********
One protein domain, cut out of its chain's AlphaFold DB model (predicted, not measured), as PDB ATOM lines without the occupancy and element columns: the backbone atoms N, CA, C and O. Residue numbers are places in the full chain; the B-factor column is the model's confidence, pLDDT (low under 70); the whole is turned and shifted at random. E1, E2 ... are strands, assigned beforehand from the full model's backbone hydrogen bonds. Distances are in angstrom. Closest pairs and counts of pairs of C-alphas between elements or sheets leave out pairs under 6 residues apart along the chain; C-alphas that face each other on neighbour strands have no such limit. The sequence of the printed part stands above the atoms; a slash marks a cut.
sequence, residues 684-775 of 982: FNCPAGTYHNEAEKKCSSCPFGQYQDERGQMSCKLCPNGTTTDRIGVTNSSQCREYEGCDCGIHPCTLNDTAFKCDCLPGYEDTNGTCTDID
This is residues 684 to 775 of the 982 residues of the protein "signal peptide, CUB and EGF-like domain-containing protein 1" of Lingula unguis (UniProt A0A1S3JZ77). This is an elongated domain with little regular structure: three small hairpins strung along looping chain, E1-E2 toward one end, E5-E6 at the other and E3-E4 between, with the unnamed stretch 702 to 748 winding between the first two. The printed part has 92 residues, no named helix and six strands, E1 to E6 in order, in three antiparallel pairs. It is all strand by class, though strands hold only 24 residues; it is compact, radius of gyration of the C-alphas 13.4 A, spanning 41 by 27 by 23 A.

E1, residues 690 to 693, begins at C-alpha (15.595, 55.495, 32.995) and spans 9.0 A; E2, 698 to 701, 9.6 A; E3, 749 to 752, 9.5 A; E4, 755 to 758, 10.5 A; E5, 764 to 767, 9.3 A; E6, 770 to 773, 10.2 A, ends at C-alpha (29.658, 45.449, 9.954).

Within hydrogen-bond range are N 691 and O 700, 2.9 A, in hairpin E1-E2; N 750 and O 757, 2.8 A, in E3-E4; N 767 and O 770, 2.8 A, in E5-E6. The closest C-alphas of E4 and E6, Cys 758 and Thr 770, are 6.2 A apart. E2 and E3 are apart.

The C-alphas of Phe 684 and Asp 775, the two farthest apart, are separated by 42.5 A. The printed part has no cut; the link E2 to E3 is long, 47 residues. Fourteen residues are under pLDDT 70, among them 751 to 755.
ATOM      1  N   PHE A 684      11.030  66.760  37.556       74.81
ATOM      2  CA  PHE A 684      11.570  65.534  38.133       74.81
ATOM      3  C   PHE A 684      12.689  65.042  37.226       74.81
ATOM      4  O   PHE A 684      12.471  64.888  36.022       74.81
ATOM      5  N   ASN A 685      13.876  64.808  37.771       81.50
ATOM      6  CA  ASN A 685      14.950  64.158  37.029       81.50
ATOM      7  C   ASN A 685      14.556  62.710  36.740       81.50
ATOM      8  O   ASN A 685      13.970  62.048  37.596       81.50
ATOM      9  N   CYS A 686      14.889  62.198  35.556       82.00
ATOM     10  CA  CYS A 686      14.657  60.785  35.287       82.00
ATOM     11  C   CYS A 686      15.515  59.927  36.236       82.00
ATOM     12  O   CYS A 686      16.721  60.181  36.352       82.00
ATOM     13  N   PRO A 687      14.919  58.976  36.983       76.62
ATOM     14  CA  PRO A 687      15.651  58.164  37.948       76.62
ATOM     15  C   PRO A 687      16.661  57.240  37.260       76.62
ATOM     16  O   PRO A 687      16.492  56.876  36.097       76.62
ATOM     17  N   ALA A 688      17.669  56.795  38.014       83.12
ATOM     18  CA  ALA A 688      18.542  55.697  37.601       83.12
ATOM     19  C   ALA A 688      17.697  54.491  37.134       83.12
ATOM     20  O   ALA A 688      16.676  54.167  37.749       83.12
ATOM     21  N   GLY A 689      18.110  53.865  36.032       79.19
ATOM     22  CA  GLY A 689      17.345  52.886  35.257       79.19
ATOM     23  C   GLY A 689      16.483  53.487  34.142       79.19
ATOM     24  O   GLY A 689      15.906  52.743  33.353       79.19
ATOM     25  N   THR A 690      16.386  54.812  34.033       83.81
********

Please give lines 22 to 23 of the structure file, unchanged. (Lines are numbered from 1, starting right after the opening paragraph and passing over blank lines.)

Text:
ATOM     17  N   ALA A 688      17.669  56.795  38.014       83.12
ATOM     18  CA  ALA A 688      18.542  55.697  37.601       83.12